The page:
“But the simple thing that we have asked of him is that he should inform the local Congress leadership where he is travelling, and seek permission from the KPCC president. He is part and parcel of the Congress, and this is a matter of courtesy. Even if we attend a social function, we inform the PCC, block or mandal presidents,” said Sudhakaran.
Early on in his political career, Tharoor had courted controversy in 2009 when, following a show of austerity by the central government, all functionaries including ministers were asked to fly economy. Then the junior minister for external affairs, Tharoor posted a photo of himself on Twitter and said he would travel “cattle class in solidarity with all our holy cows”.
Following the outrage it caused, Tharoor was forced to apologise.
The AICC leadership has reportedly asked all Kerala leaders, including Tharoor, to “maintain decorum”.
However, Venugopal himself hinted that attempts were underway to “torpedo” the Congress party’s efforts to mount a comeback in the state after two back-to-back electoral defeats.
A senior party functionary in Delhi told ThePrint, “This factionalism will only hurt us when harnessing the popularity of a leader like Tharoor and his acceptability to allies like IUML (Indian Union Muslim League) should have propelled us ahead. Delhi leaders pushing their own favourites does not bode well for the party.”
‘Worked thrice for his win’
Senior state Congress leaders said Tharoor’s resistance will merely mean that neither the party nor he would benefit from his outreach as the two can work only in tandem, as force multipliers and not at cross purposes.
Ramesh Chennithala, who was PCC president when Tharoor fought his first election from Thiruvananthapuram, told ThePrint, “Unlike in other states, we are a well-knit party organisation in Kerala. We consider him an asset to the party.”
“All we ask of him is that he maintain decorum, go through the party organisation and inform party leaders. That is the system in our state. Without that, neither he nor the party will benefit from his travels. Somebody like him will attract crowds the first time, but the second time onwards, the novelty factor will reduce. See already the crowds are less.”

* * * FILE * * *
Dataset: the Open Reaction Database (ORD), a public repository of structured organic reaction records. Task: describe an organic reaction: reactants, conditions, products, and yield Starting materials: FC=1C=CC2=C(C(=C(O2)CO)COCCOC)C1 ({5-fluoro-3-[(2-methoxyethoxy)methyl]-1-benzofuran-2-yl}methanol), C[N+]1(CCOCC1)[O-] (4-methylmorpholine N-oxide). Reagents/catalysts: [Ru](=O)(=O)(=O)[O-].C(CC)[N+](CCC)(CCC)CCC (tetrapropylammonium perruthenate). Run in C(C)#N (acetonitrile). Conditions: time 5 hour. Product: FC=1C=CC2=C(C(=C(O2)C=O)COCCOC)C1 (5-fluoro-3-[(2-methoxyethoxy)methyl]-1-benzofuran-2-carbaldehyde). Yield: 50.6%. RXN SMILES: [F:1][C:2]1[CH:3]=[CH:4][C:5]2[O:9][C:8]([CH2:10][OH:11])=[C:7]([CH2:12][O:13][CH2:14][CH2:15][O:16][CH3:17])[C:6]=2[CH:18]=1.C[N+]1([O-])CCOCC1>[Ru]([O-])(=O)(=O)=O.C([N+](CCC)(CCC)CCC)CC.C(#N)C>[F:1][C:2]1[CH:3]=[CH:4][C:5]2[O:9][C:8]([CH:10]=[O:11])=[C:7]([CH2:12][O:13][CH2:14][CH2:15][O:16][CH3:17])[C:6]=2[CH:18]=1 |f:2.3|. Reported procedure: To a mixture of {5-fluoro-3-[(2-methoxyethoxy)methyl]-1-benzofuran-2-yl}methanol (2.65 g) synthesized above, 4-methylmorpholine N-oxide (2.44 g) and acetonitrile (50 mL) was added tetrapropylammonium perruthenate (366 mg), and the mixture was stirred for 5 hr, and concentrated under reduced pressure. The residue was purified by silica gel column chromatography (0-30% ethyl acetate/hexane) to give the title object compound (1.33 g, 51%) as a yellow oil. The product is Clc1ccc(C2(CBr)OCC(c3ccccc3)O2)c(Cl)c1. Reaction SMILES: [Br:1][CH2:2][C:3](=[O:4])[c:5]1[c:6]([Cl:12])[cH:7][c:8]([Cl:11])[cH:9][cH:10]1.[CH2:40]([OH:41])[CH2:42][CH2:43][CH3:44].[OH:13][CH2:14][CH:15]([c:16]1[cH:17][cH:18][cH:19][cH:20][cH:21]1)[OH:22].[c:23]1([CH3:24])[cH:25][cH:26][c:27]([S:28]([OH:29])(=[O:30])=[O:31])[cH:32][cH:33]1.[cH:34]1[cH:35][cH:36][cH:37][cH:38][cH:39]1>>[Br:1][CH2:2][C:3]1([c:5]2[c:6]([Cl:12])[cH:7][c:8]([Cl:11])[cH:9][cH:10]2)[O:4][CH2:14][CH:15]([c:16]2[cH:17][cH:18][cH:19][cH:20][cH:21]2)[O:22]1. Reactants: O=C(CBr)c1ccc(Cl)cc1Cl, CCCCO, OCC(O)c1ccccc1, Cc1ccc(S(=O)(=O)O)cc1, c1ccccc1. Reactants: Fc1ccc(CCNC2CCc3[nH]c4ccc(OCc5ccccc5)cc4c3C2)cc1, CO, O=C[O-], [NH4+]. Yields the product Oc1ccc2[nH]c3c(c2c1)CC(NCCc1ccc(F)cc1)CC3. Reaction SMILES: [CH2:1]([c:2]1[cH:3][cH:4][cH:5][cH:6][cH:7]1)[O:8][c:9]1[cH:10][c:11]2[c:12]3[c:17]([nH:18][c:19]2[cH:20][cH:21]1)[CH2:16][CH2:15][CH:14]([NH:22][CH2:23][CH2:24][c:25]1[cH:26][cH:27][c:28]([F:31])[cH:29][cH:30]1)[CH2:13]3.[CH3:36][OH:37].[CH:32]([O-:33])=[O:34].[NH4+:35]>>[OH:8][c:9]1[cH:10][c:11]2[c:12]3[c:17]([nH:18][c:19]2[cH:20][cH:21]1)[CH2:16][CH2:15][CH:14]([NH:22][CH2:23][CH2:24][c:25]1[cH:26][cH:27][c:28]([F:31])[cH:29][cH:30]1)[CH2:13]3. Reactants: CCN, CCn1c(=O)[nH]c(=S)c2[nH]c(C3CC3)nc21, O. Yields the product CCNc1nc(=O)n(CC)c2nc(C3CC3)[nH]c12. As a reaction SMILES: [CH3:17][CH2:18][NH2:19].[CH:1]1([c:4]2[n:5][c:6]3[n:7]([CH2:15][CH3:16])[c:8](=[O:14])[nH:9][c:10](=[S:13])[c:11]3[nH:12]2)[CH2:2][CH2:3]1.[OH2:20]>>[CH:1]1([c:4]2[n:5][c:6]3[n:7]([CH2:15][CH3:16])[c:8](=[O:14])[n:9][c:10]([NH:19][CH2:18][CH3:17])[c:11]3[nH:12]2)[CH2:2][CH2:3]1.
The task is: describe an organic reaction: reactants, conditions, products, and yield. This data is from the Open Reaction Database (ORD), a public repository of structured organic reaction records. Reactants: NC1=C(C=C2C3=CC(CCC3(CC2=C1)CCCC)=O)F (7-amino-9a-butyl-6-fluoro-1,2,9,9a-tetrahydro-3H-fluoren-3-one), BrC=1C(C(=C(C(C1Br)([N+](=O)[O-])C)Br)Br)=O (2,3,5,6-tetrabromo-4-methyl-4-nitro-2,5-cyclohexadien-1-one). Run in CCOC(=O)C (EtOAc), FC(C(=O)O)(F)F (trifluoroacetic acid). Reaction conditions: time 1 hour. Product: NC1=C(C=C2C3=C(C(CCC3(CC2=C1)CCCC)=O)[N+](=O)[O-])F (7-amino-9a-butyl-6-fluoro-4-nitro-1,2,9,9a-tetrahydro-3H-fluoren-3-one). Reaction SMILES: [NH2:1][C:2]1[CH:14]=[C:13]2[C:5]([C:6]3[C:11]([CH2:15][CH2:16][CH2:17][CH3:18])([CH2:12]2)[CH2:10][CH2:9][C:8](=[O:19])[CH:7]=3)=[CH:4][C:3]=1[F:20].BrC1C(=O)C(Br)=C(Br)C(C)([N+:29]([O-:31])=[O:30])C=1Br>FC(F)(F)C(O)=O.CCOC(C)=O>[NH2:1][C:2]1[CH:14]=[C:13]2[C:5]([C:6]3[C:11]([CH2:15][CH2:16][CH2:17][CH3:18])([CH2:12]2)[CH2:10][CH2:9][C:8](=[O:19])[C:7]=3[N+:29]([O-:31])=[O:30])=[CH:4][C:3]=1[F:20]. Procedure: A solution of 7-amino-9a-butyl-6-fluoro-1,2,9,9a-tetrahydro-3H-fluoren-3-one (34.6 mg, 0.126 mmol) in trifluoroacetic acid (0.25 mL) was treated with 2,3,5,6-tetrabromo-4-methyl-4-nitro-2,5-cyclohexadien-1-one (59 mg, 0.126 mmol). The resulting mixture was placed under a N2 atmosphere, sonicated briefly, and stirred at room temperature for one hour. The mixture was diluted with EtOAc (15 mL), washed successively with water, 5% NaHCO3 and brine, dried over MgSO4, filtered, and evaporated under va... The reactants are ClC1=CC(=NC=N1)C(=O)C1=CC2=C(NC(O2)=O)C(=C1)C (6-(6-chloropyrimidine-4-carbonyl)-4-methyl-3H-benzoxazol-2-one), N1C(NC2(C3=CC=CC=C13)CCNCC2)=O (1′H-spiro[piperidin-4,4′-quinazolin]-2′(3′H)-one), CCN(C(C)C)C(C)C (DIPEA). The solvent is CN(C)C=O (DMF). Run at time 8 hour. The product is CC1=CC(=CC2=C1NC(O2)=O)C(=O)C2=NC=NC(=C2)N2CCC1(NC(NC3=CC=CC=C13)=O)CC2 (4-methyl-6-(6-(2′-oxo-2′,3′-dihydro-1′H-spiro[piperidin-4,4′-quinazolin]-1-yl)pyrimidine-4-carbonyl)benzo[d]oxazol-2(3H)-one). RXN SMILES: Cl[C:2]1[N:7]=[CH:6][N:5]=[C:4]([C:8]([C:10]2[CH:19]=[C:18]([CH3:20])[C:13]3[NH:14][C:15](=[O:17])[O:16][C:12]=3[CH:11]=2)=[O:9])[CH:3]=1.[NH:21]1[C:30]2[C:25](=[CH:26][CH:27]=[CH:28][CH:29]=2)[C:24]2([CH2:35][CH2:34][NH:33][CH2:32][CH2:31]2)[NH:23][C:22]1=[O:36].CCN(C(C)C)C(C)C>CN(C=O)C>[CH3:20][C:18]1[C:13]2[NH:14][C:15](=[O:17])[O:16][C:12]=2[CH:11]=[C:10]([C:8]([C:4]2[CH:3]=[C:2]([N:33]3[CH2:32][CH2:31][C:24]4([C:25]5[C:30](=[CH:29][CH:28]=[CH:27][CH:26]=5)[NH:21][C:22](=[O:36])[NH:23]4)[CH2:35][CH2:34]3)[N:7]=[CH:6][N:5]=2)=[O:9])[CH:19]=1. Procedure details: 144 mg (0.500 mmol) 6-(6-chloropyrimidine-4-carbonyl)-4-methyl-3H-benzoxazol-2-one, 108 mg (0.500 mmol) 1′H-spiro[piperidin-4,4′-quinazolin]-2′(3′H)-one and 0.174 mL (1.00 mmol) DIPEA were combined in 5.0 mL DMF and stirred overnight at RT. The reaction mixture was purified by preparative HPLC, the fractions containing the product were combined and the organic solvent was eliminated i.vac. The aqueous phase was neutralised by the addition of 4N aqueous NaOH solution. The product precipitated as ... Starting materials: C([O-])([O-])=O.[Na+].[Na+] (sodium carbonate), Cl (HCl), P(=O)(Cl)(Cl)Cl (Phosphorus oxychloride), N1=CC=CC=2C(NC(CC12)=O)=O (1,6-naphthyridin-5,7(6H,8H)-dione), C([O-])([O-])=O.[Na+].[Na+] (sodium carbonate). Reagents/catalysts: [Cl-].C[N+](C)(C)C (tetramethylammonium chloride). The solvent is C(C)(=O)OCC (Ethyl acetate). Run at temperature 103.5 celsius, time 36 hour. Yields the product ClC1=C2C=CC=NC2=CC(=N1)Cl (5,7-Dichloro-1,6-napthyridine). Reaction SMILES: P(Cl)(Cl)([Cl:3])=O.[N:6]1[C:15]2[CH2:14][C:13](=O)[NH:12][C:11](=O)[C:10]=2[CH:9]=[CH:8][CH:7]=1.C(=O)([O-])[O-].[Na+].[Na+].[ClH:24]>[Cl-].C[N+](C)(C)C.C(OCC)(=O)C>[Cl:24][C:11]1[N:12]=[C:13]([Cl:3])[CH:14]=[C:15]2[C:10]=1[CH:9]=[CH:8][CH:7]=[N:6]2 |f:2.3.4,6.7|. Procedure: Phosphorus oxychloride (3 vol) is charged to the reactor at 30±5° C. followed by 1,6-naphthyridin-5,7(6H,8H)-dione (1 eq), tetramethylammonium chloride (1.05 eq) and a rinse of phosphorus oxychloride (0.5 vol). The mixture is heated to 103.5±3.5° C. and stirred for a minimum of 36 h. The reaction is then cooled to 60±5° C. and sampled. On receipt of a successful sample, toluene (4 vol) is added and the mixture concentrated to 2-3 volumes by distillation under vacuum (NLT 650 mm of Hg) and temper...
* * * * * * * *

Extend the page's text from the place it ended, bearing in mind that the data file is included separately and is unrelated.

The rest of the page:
Among the many meetings Tharoor has attended so far, was one hosted by the Nair Service Society (NSS) where he made the statement about chief ministership.
NSS chief Sukumaran Nair subsequently said that Tharoor is good enough to be prime minister, not just the chief minister. The NSS has traditionally been aligned with the Rashtriya Swayamsevak Sangh (RSS), though their official policy is of equidistance from political parties.
Tharoor was once dubbed a “Delhi Nair”, but later became the first Congress leader in many years to be invited for a NSS function.
Remembering Tharoor’s first election, Chennithala said the diplomat-turned-author and politician had just returned from the United Nations (UN) and Sonia Gandhi wanted him to be given a ticket.
“We all worked hard for his victory then and later. This is the time to fight the Left in the state and prepare for the Parliamentary elections, not to decide who will be CM. Assembly elections are four years away. Who knows what is going to happen? On the other hand, just 400 days to go for the Parliament elections,” Chennithala told ThePrint.
He added that following a discussion on Tharoor’s declaration at the NSS event in an internal party meeting, it was decided that no leader would unilaterally declare either what election — state or Lok Sabha — they intended to contest or their candidature for any post.
(Edited by Amrtansh Arora)